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UC Leaders Lay Out Preliminary Goals

By Jalin P. Cunningham, Crimson Staff Writer

Two new phone applications geared towards Harvard undergraduates and a gender equality campaign are among the Undergraduate Council initiatives planned for the spring semester, according to UC President Ava Nasrollahzadeh ’16 and UC Vice President Dhruv P. Goyal ’16.

In an interview Wednesday, the newly-elected pair said that their term will focus on creating more attainable and sustainable services for the student body and relying less heavily on administrators, in what they see as a contrast from their predecessors former UC President Gus A. Mayopoulos ’15 and former UC Vice President Sietse K. Goffard ’15.

“A lot of the work that we’re trying to do does not require constant dealing [with administrators],” Goyal said. “They’re very supportive of what we’re doing, and we’re very grateful for that, but we’re not entirely dependent on them. In that sense, getting projects done is something we’re more confident about.”

“We genuinely believe that a lot of the work that we’re trying to do, are deliverables that the student body can use for the next five or ten years,” he added.

The planned app package, which is set to launch later this spring, is one such “deliverable.” According to Nasrollahzadeh and Goyal, the package will include a calendar app of Harvard events and an additional app with tools tailored for daily student life.

The pair ran last November on a platform set to address a “fear of missing out” among undergraduates, and said on Wednesday that they hope the calendar app will allow all students to attend a spectrum of events, regardless of whether or not they belong to the hosting organization. The app is set to include filters for House-specific events and events with free food, as well as an upvote system so that more popular events receive priority on the app.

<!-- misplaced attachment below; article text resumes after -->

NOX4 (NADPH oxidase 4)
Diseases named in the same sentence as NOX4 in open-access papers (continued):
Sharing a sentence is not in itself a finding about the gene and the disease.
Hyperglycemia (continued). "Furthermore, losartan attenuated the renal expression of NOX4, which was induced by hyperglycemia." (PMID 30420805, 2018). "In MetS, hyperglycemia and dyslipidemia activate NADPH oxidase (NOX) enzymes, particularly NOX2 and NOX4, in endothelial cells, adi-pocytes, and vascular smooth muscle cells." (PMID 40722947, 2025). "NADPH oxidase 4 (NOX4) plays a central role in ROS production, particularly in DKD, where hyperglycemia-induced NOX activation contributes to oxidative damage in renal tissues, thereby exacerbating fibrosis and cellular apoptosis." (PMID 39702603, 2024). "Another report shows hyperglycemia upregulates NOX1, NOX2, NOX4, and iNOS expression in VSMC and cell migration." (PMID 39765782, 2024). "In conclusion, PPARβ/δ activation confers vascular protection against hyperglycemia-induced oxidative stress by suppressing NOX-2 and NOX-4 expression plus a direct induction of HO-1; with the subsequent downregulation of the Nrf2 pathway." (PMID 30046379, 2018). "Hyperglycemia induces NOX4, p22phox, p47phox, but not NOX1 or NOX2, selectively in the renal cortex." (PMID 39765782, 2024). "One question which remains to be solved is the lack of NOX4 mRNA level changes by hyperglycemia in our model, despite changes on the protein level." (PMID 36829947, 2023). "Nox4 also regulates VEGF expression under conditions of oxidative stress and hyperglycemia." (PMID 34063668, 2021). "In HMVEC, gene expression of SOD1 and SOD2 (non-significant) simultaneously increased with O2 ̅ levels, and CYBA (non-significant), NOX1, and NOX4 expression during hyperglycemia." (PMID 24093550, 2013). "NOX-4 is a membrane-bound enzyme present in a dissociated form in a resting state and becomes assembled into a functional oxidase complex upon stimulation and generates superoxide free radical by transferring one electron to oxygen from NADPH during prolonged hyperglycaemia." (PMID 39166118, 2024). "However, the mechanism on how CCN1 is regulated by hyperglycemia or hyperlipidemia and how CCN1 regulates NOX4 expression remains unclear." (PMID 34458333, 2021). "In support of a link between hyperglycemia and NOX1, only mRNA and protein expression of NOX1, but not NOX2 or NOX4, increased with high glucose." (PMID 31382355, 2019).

“In the past, calendars were either not comprehensive or not customizable,” Nasrollahzadeh said. “You would see every event, and now with this, you can filter things.”

In tandem with the calendar, Nasrollahzadeh and Goyal are looking to revamp the current Harvard smartphone app, which they regard as confusing and content-heavy.

“The Harvard app is overpopulated right now, so it’s not necessarily the most easy thing to navigate,” Nasrollahzadeh said. “We’ve put together specific items that we think are most relevant to the daily life of an undergrad. This includes not only a shuttle tracker, but a tool to call van services when you need them.”

The UC also plans to go public with an extension of HeForShe, a United Nations campaign which aims to bring male voices into the discussion of gender empowerment and equality. In affiliation with the campaign, the UC is planning a celebrity forum and other spinoff events.

“This will be the first time the UC is doing a big conference.” Nasrollahzadeh said. “We’re also hoping to do this in collaboration with other student groups.”

Addressing the lack of gender diversity within the Council itself, Nasrollahzadeh and Goyal said that they plan to increase the influence of the gender inclusivity position on the Council’s Student Life Committee.

—Staff writer Jalin P. Cunningham can be reached at Follow her on Twitter @JalinCunningham.

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